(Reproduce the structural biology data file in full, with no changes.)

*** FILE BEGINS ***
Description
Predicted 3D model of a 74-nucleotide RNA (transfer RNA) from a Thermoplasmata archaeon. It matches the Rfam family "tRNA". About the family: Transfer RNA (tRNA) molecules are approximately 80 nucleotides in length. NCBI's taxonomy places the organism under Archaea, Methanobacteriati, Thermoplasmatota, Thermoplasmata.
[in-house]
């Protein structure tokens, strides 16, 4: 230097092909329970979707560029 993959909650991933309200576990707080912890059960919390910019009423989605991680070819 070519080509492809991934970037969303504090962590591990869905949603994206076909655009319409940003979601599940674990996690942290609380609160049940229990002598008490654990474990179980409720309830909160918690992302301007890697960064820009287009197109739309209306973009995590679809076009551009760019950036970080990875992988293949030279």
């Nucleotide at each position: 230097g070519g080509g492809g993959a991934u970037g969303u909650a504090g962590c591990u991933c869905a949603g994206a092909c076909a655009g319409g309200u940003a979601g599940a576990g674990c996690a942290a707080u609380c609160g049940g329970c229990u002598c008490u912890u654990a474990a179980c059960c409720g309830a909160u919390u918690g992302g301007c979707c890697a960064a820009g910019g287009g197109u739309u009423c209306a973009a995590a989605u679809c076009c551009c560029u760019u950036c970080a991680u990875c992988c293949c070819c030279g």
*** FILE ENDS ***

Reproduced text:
Description
Predicted 3D model of a 74-nucleotide RNA (transfer RNA) from a Thermoplasmata archaeon. It matches the Rfam family "tRNA". About the family: Transfer RNA (tRNA) molecules are approximately 80 nucleotides in length. NCBI's taxonomy places the organism under Archaea, Methanobacteriati, Thermoplasmatota, Thermoplasmata.
[in-house]
């Protein structure tokens, strides 16, 4: 230097092909329970979707560029 993959909650991933309200576990707080912890059960919390910019009423989605991680070819 070519080509492809991934970037969303504090962590591990869905949603994206076909655009319409940003979601599940674990996690942290609380609160049940229990002598008490654990474990179980409720309830909160918690992302301007890697960064820009287009197109739309209306973009995590679809076009551009760019950036970080990875992988293949030279």
């Nucleotide at each position: 230097g070519g080509g492809g993959a991934u970037g969303u909650a504090g962590c591990u991933c869905a949603g994206a092909c076909a655009g319409g309200u940003a979601g599940a576990g674990c996690a942290a707080u609380c609160g049940g329970c229990u002598c008490u912890u654990a474990a179980c059960c409720g309830a909160u919390u918690g992302g301007c979707c890697a960064a820009g910019g287009g197109u739309u009423c209306a973009a995590a989605u679809c076009c551009c560029u760019u950036c970080a991680u990875c992988c293949c070819c030279g």